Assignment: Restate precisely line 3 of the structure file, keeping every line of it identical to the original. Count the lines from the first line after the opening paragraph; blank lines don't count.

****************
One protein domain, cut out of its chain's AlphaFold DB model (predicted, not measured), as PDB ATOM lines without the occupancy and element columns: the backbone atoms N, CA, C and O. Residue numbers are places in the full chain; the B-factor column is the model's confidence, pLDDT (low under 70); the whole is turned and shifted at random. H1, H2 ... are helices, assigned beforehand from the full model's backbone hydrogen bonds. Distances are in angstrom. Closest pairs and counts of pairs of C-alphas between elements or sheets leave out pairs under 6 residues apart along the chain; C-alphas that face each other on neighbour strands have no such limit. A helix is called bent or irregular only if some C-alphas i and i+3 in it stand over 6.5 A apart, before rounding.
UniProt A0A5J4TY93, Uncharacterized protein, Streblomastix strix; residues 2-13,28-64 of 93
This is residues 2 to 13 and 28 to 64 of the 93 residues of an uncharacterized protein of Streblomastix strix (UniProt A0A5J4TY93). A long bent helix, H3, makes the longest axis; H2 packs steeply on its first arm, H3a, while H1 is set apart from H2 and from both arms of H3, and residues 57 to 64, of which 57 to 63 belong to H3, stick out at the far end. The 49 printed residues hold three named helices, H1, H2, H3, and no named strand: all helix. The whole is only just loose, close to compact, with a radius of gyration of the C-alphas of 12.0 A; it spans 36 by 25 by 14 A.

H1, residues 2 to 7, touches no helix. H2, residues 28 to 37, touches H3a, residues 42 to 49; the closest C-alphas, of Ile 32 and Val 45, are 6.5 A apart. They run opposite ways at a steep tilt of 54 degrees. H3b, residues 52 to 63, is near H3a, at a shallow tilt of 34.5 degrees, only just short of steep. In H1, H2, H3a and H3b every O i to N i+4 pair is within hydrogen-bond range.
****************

H1, residues 2 to 7, touches no helix. H2, residues 28 to 37, touches H3a, residues 42 to 49; the closest C-alphas, of Ile 32 and Val 45, are 6.5 A apart. They run opposite ways at a steep tilt of 54 degrees. H3b, residues 52 to 63, is near H3a, at a shallow tilt of 34.5 degrees, only just short of steep. In H1, H2, H3a and H3b every O i to N i+4 pair is within hydrogen-bond range.